This course examines the intersection of law and public policy and the lawyer's role in helping to formulate and defend public policy choices, using recent, real-world problems based, in part, on the instructor's experience as former Corporation Counsel and senior legal advisor to the Mayor of the City of Chicago. While the course will be conducted in a seminar/discussion format, a significant portion of each class will be devoted to hands-on role-playing in which students will play the role of legal advisors to an elected official, grappling with and proposing solutions to vexing issues of public policy. While this course may be of particular interest to students who are interested in public service and public policy-making, its emphasis on developing students' analytical and problem-solving skills and on providing hands-on, practical experience in advising clients on complex issues should be of benefit to any student, regardless of interests and career objectives. Providing legal analysis and advice and counseling clients are a critical part of almost every legal career, whether as a litigator or transactional lawyer in a private firm or as in-house counsel for a corporation or not-for-profit. Assigned reading will include press articles, proposed legislation, briefs and pleadings, and other materials concerning the case studies/public policy issues that will be examined. Students will be expected to identify and analyze legal issues, competing legal and policy interests, and possible policy alternatives, and advise their ""client"" accordingly. Grades will be based on class participation and performance in role-playing exercises and short (5 page) reaction papers concerning three of the case studies that will be examined.


  • Autumn 2021: Stephen R Patton
  • Autumn 2020: Stephen R Patton
  • Autumn 2019: Stephen R. Patton
  • Autumn 2018: Stephen R. Patton

Law and Society

This seminar offers an introduction to the central themes and major debates in the field of Law and Society. The field of sociolegal studies is an interdisciplinary one, and reflecting this, the course will emphasize research in sociology, political science, psychology, anthropology, and legal studies. We will explore classic readings from the Law and Society canon as well as more contemporary research and theory. We will analyze the readings for both their theoretical and empirical contributions, as well as for the methodologies the authors deploy. The themes we will consider over the course of the quarter include the tension between state or "official" law and nonlegal norms for ordering everyday life; the factors that influence who mobilizes the law (and who doesn't); and what it means to use law in contexts other than courtrooms, such as in families, neighborhoods, workplaces, social movements, and mass media. We will explore the debate about the value of rights and litigation strategies in efforts to produce social change, and we'll examine the ubiquitous role of law in popular culture. The course will conclude with a look forward at future directions in law and society research. Final grade will be based on a 20-25 page major paper.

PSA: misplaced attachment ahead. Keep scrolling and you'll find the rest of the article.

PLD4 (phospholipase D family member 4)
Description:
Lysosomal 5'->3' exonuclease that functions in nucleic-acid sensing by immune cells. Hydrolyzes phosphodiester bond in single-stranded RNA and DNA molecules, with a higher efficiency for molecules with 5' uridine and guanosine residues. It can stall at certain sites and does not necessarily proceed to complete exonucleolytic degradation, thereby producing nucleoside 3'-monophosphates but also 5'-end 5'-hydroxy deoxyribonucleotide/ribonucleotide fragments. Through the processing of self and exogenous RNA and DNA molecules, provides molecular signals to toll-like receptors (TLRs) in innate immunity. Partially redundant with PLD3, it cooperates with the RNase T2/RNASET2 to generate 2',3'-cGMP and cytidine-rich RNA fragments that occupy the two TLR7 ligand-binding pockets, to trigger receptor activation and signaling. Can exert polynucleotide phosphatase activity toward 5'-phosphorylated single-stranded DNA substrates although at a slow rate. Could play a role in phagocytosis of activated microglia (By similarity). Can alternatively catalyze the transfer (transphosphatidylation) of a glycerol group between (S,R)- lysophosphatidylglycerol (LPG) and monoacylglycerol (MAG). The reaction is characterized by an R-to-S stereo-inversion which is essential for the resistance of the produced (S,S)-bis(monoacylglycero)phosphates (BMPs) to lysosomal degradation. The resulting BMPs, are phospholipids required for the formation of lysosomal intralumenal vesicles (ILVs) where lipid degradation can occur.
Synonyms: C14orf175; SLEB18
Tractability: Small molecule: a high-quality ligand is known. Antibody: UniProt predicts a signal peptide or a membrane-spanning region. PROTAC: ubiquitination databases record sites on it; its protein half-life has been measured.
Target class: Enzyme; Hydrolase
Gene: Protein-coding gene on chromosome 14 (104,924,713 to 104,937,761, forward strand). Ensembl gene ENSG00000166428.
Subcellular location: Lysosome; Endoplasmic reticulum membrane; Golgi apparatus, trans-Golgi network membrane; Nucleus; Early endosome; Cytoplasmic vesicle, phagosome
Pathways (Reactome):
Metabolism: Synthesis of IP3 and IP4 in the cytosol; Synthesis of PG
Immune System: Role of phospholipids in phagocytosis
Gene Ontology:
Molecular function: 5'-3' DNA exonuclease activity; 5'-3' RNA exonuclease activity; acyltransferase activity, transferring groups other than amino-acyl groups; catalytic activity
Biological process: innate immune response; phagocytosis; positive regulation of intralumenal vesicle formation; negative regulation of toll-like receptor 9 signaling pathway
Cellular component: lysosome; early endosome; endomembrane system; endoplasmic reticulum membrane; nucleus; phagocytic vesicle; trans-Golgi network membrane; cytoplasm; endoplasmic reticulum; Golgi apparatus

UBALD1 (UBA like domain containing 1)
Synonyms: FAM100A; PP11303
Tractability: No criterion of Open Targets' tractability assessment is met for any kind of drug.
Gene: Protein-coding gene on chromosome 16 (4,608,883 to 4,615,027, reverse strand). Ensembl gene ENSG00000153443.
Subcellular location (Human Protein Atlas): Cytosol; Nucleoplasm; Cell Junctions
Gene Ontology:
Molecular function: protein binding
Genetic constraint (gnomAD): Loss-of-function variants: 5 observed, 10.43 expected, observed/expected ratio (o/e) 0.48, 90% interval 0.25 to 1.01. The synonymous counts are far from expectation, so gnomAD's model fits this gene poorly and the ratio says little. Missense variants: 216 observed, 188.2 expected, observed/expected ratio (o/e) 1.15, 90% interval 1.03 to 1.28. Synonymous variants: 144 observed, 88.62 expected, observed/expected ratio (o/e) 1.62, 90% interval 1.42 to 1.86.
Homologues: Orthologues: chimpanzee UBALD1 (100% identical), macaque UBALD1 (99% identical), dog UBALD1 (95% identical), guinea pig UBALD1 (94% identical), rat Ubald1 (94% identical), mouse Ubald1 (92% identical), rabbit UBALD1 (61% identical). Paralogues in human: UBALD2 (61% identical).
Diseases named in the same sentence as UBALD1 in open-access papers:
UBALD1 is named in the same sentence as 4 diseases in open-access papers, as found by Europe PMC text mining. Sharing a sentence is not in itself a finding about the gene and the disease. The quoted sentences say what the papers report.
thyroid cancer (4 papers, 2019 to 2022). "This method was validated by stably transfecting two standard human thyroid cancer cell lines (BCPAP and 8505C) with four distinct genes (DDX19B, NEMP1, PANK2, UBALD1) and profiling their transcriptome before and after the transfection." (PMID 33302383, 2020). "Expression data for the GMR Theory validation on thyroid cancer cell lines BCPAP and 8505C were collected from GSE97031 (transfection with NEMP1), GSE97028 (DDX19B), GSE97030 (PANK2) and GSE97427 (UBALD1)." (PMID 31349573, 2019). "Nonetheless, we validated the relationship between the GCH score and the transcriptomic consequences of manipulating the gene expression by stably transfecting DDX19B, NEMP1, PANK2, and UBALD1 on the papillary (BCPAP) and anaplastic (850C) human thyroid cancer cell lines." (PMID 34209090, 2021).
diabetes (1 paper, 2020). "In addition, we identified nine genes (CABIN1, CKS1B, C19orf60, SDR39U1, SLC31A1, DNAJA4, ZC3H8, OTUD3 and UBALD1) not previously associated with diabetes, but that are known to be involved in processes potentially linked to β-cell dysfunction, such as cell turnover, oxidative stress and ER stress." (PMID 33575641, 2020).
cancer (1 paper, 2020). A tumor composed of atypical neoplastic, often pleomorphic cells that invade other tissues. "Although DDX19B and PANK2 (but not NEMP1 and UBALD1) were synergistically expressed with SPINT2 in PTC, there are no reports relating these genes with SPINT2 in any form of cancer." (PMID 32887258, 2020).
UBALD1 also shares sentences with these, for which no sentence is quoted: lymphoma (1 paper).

• Autumn 2020: Anna-Maria Marshall
  • Autumn 2019: Anna-Maria Marshall
  • Autumn 2018: Anna-Maria Marshall
  • Autumn 2017: Anna-Maria Marshall

Legislation and Statutory Interpretation

Much legal work today involves the close reading and interpretation of statutes or similar texts. This class considers current theories and problems related to the production and interpretation of statutes. It aims to bolster students' ability to work with statutes in law school and beyond. At the end of the class, students should have a thorough grasp of the production of statutes by the legislative branch and their use by the courts. The student's grade is based on a final examination.